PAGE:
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UK shoppers spending £320 more a year by shopping at smaller supermarkets

Suban Abdulla
·2-min read
Young Asian woman with protective face mask holding shopping basket and using smartphone while grocery shopping in a supermarket
The coronavirus pandemic has meant that many people have relied on their local branches and smaller convenience stores to do their shopping and avoid crowds at larger shops. Photo: Getty

Britons who shop at smaller grocery stores could be spending up to £320 ($438) more a year than people who shop at larger supermarkets.

The coronavirus pandemic has meant that many people have relied on their local branches and smaller convenience stores to do their shopping and avoid crowds at larger shops.

According to Which? research, customers would be paying 9.5% more a year at Sainsbury’s Local than a regular Sainsbury’s (SBRY.L).

The consumer group compared the average weekly price of 48 own-brand label goods over five months at Sainsbury’s Local and Tesco Express compared to the main grocery stores.

It means that on average, the trolley of 48 items would have set shoppers back £71.26 a week compared with £65.08 at Sainsbury’s large stores.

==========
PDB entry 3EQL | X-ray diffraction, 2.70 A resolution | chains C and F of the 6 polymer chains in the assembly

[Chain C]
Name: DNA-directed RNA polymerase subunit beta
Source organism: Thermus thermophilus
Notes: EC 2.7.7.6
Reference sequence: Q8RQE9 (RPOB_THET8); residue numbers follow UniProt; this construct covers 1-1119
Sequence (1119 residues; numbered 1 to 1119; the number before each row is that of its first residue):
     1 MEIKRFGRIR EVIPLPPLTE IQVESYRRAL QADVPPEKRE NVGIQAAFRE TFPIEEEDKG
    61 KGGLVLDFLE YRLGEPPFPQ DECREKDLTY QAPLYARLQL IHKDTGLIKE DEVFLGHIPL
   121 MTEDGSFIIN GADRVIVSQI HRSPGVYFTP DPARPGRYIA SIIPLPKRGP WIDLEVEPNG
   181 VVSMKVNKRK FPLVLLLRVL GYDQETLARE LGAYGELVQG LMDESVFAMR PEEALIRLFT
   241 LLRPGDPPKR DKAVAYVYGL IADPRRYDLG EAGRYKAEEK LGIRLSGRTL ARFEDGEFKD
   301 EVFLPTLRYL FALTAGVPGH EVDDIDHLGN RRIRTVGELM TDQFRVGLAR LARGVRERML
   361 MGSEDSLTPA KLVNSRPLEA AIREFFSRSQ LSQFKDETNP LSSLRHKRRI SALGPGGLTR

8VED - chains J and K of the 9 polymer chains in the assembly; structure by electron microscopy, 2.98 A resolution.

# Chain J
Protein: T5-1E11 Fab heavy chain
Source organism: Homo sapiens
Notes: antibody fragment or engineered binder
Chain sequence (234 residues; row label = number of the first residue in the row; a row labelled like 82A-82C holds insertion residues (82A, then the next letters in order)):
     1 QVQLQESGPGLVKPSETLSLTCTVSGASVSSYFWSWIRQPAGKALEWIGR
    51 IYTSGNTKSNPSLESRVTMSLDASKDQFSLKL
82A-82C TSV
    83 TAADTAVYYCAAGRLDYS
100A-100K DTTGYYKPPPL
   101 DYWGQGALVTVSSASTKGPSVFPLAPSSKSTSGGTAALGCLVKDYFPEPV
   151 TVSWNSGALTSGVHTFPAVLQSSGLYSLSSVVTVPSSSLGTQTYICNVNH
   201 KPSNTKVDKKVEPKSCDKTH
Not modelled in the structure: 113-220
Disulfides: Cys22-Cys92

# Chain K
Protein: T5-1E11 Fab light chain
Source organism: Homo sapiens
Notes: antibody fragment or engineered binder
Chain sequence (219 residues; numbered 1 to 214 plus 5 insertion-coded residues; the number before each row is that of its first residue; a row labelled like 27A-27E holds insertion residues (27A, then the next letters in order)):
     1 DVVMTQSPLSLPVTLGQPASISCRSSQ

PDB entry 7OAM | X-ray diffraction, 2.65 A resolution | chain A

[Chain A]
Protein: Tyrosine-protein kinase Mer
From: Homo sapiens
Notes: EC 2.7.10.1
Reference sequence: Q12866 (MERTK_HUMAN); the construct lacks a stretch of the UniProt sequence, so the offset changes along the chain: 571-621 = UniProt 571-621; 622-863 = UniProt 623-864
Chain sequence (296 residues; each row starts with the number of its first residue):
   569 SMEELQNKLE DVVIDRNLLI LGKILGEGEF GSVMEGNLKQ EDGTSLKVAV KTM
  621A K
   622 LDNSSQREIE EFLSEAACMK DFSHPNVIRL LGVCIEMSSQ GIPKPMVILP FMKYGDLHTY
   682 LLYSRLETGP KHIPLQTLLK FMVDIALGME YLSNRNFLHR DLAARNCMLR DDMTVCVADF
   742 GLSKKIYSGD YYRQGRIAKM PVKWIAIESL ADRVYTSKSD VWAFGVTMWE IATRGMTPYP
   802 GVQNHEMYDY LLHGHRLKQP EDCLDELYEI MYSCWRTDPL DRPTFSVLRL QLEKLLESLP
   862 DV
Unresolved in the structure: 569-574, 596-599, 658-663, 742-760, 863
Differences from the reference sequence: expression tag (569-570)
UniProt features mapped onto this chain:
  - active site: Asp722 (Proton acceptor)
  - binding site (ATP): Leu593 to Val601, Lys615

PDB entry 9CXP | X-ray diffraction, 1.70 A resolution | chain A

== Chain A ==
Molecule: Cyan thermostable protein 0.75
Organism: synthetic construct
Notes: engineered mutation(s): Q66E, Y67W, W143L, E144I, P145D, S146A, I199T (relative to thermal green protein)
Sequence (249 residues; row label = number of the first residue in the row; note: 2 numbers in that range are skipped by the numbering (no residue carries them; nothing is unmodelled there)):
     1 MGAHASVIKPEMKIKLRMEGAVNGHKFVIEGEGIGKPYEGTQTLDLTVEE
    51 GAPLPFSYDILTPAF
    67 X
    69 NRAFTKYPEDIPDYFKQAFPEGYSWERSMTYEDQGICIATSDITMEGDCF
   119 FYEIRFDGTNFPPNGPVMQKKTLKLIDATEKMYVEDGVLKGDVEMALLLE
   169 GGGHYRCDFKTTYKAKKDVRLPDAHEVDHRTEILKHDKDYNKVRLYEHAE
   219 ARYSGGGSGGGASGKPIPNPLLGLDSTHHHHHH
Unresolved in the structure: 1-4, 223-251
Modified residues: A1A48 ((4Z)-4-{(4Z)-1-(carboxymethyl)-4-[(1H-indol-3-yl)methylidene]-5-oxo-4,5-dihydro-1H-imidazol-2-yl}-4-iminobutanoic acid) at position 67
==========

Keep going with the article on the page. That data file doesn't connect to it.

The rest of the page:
The products with the largest price difference at Sainsbury’s were a 400g can of Napolina chopped tomatoes, which was a third more expensive at Sainsbury’s Local.

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Meanwhile, a 250g packet of McVitie’s ginger nut biscuits, which was just over a quarter pricier at a Sainsbury’s Local store compared to a bigger grocer.

The study also found that Tesco Express customers could be paying 8.4% more a year than those shopping a larger Tesco (TSCO.L) store.

A number of Tesco own-label products were a quarter more expensive in Express stores than in bigger shops. This includes Tesco 0% Fat Greek Style Yogurt (500g) and Tesco Orange Juice With Bits, Not From Concentrate (1 litre), according to Which?

Chart: Which?
Chart: Which?

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A shopping list would cost £69.12 at Tesco Express, on average in contrast to £63.75 at a Tesco supermarket — a £5.37 difference a week and £279 annually.

Natalie Hitchins, head of home products and services at Which?, said: “Convenience stores have been a huge help to many of us during the pandemic. However, our research shows that shoppers who rely solely on supermarket convenience stores, rather than their larger stores for their groceries, are paying a premium.

“Customers will generally get more for their money at larger supermarket stores, but for some products, the price difference may not be significant, so it is always worth checking prices to make sure you are getting the best deal.”

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